I settled down to watch this latest episode of ‘The Twilight Zone’ full of hope as to what I was about to witness. Recent attempts at sci-fi parable have fallen some way short, with the re-make of ‘The Day The Earth Stood Still’ deciding to confuse and bewilder the viewer with bright visuals, whoosh noises and loud bangs – rather than the more sensible option of showing them a story with meaning, morals and a message. But I had heard big things about the TZ episode ‘To Serve Man’: it would present a tale that would throw you off completely, one that would make you think; it would introduce viewers to some of the freakiest, weirdest aliens we’ve ever seen; and it would not end well.
Well call me a cynic if you will, but I was not impressed. ‘To Serve Man’ only managed to hit one of those three marks, in that it didn’t end well. The aliens land, you try to get your head around how the special effects these days could be so bad, you ridicule the use of a lie detector, you scoff at the notion of an alien from ‘100 billion miles away’ having palms – you just cannot enjoy this show in any meaningful way.
Frankly it’s ludicrous that the creators would think we’re stupid enough to buy into this baloney. With the world of the internet at our fingertips and an entire planet of people working together to decode the alien language – even then it just wouldn’t be possible. Even ‘The Twilight Zone Companion’ agrees:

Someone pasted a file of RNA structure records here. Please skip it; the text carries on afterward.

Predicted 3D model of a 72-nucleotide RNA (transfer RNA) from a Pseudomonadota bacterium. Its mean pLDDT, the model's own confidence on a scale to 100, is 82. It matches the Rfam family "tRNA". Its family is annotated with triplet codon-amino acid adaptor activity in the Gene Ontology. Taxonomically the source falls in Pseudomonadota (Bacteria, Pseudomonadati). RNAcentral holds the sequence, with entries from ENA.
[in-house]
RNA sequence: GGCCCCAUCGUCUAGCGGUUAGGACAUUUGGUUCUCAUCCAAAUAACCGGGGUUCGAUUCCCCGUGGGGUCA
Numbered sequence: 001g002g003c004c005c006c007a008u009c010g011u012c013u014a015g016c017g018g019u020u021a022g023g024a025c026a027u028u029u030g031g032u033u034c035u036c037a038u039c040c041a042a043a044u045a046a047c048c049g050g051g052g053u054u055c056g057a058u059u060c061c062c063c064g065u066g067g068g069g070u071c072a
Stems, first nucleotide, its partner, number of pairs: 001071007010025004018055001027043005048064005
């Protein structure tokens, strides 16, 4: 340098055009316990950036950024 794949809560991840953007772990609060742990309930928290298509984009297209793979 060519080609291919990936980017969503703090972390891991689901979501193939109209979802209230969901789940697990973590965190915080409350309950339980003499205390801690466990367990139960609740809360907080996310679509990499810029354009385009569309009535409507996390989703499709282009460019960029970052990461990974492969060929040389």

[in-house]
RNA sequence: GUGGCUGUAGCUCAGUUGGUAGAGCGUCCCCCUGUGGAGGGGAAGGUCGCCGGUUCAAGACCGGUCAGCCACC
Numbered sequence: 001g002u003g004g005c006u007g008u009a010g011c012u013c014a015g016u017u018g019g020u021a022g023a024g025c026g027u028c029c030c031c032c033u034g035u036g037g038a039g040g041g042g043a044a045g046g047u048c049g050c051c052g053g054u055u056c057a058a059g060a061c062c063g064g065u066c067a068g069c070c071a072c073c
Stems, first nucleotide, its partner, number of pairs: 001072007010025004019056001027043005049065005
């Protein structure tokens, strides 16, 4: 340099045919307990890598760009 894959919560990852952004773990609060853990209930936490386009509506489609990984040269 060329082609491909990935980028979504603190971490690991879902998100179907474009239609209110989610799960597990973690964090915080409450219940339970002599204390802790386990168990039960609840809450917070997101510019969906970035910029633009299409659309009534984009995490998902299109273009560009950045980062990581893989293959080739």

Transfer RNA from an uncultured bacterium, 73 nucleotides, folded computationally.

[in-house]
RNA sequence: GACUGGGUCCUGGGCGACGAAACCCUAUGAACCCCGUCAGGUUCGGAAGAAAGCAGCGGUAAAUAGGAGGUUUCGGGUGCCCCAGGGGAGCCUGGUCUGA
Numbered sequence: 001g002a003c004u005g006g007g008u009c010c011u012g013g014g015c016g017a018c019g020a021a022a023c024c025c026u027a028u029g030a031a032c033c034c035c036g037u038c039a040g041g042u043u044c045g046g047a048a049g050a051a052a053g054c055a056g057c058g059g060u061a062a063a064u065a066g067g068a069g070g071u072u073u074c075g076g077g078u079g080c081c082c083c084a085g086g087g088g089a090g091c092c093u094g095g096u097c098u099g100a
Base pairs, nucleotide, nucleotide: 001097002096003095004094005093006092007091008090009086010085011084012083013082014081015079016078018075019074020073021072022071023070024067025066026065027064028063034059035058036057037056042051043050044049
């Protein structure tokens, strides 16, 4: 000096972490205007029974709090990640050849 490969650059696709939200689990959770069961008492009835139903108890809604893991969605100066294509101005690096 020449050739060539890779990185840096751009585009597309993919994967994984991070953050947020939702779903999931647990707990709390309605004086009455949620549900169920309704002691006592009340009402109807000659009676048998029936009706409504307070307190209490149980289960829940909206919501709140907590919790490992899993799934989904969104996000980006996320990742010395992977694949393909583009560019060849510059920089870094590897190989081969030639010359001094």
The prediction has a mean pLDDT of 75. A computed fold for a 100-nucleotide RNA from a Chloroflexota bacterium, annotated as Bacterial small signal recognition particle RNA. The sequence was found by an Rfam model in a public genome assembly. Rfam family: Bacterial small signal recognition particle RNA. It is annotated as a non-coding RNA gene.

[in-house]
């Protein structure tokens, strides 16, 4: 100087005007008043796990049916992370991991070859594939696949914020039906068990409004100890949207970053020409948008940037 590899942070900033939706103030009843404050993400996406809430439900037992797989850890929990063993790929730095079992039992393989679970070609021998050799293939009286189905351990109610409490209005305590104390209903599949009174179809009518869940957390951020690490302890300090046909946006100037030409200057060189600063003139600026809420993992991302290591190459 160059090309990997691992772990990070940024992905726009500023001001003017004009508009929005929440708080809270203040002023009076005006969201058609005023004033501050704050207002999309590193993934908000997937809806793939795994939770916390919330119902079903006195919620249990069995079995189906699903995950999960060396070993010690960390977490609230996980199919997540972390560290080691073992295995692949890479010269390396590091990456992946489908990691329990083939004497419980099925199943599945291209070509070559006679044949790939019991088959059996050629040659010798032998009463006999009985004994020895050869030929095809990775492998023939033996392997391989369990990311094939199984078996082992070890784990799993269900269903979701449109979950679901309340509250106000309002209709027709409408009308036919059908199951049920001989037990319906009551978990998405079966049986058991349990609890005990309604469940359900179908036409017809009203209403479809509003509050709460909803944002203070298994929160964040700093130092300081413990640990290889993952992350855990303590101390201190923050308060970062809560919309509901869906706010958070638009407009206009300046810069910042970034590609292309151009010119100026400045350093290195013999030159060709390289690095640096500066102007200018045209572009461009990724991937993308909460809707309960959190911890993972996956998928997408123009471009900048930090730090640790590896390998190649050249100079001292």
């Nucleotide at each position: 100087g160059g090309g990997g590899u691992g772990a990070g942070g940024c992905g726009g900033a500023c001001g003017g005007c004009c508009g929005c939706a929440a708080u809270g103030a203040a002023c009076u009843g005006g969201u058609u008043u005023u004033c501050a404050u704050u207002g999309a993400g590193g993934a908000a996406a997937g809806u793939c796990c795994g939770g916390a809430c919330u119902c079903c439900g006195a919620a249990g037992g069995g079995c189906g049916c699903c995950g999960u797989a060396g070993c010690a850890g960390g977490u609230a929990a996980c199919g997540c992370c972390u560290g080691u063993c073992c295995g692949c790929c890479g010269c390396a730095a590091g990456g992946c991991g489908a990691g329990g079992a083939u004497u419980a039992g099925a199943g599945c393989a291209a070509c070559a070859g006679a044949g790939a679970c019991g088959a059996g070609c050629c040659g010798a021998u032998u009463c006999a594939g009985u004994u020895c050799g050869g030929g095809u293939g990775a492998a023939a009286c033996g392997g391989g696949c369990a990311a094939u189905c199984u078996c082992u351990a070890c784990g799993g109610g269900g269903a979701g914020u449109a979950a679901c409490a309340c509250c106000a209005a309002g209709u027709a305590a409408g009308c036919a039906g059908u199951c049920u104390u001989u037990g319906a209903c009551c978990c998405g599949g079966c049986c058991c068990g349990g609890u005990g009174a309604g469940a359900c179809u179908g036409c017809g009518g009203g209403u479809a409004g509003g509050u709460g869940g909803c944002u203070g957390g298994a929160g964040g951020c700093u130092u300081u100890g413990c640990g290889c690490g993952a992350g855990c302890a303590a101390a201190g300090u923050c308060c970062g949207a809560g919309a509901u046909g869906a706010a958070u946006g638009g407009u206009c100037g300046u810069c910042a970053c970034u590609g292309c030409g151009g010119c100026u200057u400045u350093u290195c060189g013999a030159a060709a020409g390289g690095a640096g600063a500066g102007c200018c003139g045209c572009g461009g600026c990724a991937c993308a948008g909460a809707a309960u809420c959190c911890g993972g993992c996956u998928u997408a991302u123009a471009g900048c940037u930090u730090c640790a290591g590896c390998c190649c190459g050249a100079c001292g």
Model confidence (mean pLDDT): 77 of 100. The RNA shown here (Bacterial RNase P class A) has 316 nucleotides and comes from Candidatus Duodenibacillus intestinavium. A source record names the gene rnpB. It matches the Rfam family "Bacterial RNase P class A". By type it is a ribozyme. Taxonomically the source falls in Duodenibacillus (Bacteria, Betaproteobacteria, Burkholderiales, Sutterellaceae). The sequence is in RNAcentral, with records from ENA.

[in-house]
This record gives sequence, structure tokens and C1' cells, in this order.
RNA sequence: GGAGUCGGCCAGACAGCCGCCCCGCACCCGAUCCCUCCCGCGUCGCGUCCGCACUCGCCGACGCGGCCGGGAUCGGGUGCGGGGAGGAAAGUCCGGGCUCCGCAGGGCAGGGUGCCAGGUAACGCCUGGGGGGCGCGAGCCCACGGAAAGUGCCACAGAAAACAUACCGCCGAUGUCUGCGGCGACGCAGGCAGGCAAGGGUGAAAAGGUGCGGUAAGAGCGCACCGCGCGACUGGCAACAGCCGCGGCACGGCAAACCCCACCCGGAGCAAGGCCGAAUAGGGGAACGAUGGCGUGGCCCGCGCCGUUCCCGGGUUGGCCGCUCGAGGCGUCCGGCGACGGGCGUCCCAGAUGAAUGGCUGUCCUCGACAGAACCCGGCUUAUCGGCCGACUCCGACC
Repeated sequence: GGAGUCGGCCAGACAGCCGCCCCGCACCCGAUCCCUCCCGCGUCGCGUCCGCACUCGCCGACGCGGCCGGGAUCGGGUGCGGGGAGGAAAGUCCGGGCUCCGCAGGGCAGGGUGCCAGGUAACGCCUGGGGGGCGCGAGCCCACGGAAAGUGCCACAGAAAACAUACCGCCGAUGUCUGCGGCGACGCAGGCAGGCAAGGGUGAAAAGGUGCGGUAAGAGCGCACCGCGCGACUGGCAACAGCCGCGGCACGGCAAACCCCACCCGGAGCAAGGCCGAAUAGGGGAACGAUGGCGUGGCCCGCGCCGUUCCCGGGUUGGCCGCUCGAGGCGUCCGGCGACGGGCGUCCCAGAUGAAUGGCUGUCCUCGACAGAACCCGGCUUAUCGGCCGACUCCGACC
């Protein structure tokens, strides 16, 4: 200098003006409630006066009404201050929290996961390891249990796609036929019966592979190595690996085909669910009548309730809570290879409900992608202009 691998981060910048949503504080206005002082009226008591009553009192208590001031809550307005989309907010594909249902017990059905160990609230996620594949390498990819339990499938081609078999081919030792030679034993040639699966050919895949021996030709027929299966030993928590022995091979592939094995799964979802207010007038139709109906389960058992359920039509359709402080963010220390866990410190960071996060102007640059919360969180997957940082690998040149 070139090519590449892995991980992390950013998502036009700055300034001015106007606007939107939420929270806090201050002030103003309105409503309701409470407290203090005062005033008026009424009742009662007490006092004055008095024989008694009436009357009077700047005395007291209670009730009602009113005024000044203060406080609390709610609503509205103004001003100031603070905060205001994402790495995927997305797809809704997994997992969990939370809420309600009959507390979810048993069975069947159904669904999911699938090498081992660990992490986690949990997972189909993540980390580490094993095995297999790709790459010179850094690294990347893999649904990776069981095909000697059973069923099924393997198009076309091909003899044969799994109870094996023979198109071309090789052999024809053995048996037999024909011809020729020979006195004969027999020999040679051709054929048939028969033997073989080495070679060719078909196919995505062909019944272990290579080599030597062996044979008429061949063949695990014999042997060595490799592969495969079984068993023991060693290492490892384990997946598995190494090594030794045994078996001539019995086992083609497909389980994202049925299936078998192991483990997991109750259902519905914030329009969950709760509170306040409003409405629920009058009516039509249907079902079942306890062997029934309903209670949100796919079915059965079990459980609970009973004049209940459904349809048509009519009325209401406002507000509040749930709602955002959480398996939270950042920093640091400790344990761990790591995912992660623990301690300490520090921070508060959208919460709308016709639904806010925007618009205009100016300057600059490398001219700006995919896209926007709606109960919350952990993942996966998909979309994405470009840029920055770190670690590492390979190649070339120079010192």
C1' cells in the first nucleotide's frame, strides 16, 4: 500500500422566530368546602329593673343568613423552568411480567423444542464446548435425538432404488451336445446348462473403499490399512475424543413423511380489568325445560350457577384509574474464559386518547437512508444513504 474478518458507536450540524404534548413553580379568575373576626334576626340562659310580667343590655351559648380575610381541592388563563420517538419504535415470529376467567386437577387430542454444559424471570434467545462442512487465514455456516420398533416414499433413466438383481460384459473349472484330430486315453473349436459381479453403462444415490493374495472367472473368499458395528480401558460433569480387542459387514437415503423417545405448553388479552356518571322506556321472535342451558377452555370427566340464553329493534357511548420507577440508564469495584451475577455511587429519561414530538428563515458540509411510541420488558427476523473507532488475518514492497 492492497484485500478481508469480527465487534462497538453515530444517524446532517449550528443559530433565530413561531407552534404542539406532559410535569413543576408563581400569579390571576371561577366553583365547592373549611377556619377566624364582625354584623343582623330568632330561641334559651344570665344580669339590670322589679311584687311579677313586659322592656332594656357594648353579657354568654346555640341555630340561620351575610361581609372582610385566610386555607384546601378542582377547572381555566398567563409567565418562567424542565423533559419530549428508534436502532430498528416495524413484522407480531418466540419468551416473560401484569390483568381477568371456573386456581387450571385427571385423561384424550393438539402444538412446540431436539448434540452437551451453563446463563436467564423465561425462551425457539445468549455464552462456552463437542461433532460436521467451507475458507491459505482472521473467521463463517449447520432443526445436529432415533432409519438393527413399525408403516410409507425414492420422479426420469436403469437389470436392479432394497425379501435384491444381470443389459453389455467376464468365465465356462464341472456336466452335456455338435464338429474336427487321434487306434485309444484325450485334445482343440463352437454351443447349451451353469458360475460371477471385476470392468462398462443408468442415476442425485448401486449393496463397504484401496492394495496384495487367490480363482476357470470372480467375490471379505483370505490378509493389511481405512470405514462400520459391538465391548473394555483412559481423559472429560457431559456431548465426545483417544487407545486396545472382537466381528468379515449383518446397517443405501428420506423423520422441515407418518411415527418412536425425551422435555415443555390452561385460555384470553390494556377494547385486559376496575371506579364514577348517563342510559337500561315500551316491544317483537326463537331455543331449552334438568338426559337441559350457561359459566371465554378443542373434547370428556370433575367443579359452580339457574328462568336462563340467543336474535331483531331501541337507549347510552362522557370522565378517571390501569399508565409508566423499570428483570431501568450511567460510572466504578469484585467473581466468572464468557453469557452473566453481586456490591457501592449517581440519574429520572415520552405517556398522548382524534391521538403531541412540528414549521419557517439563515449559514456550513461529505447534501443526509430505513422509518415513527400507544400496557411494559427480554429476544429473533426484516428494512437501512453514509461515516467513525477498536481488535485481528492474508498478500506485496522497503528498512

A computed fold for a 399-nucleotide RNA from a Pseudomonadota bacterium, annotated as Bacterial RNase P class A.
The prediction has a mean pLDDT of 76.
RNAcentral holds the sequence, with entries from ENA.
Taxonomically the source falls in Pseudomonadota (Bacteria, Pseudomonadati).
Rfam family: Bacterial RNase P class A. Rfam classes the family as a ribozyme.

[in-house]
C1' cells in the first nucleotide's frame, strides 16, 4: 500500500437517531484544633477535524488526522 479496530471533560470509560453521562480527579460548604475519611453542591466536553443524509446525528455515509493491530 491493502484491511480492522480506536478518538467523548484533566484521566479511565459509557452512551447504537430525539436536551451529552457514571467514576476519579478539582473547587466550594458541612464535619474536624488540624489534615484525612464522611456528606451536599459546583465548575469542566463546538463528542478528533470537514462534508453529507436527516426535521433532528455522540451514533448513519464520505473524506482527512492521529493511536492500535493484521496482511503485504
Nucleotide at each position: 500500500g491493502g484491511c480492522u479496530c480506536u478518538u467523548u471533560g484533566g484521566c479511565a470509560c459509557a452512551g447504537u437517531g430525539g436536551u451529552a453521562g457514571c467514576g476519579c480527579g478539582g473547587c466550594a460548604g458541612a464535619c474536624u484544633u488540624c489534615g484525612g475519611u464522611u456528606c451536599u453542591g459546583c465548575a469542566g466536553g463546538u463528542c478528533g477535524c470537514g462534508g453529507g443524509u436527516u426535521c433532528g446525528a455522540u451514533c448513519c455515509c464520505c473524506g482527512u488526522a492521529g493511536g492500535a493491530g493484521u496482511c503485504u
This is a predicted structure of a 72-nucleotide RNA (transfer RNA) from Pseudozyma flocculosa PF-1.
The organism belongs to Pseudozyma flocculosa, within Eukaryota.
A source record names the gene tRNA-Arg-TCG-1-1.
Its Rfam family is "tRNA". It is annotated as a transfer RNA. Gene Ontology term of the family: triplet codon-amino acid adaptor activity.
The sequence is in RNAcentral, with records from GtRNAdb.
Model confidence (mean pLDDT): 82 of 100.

In the show … a staff of cryptographers led by Lloyd Bochner attempts to decipher the alien language as though it were some secret code, which is utterly ludicrous. Without some sort of interplanetary Rosetta stone, deciphering an unknown language would be impossible.
Though I don’t understand how that book exists, seeing as I only saw this episode today. Hmm.
It’s also an interesting choice by the creators – and not a particularly wise one – to… how should I put this? To use big words. See, the public of today are used to having things spelled out for them, but that’s as in ‘spelled out in the simplest form imaginable’. Using a word like ‘soliloquy’ is just going to shut the average viewer’s brain off for the length of the show.
I won’t spoil what happens at the end right here, though I might change my mind by the next paragraph. Safe to say it is a twist ending, and not a very good one at that. Hinging an entire plot on the ambiguity of meaning contained in a single word? Ridiculous. Where are the explosions? The CG ghouls from the netherworld? The little Japanese girls who steal your soul? The chainsaw hands? Hmm? ‘To Serve Man’ does nothing to take the medium of storytelling forward with its poor special effects, hammy acting and bizarre parlance.
As for Chambers talking directly to the viewer as the episode lurches towards its conclusion? Well that’s just ham-fisted laziness. In fact, the whole allegory element of this tale falls on its arse – what’s it trying to get at? That if we don’t change our ways ourselves then a greater evil (tall, bollock-headed aliens who look as dim as someone from Rotherham) will come to our planet to eat us? Well, I find that a mite far-fetched.
I expected a great deal more from this new ‘Twilight Zone’ franchise, but I’ve been left nothing more than slightly confused, a bit more bemused and not in the slightest amused.
… wait, it was made in 1962? Oh. Bugger.